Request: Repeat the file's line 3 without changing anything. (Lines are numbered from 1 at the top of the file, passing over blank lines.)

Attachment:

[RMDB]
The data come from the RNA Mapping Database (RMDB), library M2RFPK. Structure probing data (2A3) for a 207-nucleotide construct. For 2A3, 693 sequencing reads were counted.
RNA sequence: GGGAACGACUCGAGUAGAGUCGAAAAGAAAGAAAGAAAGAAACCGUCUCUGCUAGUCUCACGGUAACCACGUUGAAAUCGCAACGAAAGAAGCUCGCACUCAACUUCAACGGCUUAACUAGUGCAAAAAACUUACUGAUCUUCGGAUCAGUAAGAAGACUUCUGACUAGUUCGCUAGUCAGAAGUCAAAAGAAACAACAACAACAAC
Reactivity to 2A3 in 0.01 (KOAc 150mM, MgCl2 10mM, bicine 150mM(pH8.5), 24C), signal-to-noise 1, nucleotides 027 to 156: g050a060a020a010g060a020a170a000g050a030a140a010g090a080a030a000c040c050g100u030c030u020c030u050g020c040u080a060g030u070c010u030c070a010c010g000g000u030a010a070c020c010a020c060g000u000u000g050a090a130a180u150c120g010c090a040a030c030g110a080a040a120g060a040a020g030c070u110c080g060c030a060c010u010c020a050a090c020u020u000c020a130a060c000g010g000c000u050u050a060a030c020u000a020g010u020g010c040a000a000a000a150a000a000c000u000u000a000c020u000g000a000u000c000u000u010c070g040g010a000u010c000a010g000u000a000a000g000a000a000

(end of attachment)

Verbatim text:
RNA sequence: GGGAACGACUCGAGUAGAGUCGAAAAGAAAGAAAGAAAGAAACCGUCUCUGCUAGUCUCACGGUAACCACGUUGAAAUCGCAACGAAAGAAGCUCGCACUCAACUUCAACGGCUUAACUAGUGCAAAAAACUUACUGAUCUUCGGAUCAGUAAGAAGACUUCUGACUAGUUCGCUAGUCAGAAGUCAAAAGAAACAACAACAACAAC